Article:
VDOT reveals North-South Corridor Master Plan Study on Wednesday, December 19 – and hopes no one will come to meeting

How do you hold a public meeting, but minimize public participation?  Hide the announcement on a rarely-visited website, hold the meeting during the December holidaze, and cut off public input on January 2.

That’s the game VDOT is playing with the Northern Virginia North-South Corridor Master Plan.  There is a meeting Tuesday night in Loudoun County at the Stone Bridge High School, and Wednesday (December 19) from 6:30-8:30pm at the Four Points Sheraton Manassas Battlefield (at 10800 Vandor Lane, Manassas, VA 20109).

Yeah, as if, no one has any other activities scheduled this time of year.  If VDOT wanted public participation… well, it’s obvious this is just an exercise to meet the legal requirements for public involvement.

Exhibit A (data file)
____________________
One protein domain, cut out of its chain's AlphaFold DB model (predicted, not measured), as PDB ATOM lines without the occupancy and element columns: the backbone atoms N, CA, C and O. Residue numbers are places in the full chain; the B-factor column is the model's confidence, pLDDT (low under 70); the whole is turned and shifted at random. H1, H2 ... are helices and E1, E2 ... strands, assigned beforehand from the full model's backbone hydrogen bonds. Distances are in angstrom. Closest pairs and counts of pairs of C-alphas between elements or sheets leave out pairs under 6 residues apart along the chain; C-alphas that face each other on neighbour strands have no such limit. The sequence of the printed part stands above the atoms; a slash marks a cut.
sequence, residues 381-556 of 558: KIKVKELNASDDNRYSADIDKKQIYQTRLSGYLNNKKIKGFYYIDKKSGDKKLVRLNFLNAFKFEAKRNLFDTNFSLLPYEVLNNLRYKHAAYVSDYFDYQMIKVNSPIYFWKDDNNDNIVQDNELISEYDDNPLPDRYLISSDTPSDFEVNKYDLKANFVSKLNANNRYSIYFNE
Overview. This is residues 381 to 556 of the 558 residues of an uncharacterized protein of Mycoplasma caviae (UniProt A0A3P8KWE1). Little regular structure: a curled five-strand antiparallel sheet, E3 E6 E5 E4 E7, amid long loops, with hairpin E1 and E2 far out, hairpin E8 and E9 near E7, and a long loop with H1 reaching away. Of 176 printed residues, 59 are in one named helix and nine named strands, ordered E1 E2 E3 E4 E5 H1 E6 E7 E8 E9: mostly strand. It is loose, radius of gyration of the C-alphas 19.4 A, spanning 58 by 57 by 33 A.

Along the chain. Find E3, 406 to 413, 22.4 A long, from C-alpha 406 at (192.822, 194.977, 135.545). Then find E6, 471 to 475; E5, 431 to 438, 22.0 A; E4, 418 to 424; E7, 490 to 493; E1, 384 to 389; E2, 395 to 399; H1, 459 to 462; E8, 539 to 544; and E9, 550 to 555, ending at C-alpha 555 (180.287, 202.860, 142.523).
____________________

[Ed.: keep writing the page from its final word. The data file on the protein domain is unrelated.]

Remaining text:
After all, the proposed road does nothing to reduce current congestion on I-66.  The North-South Corridor is designed to crack open the Rural Area in Prince William, the Transition Area in Loudoun, and the agricultural reserve in Montgomery County across the Potomac River.

Instead of investing scarce funds in expanding the capacity of VRE or existing roads to speed up commuter traffic headed towards DC, VDOT’s priority is… to help trucks get from Dulles Airport to I-81, leaving commuter fixes unfunded.  Is that the #1 traffic problem to solve in Northern Virginia?

The VTrans 2035 Update to Virginia’s Statewide Multimodal Long-Range Transportation Policy Plan is supposed to highlight the best way for the state to invest funding from taxes/tolls/fares into the transportation network of the future.  VDOT is slowly revealing its closely-guarded secret – that road priorities are disconnected from cost-benefit analyses.

If VDOT was investing for cost-effective performance rather than politics, it would be unable to justify using public funding to subsidize profits for private businesses at Dulles, or for developers of the private parcels along the road corridor.

VDOT is wise to fear that low-tax advocates might figure out the governor’s push for higher gas taxes is driven by so-called “unmet needs” as the North-South corridor.  Better hold the public meeting at an inconvenient time…

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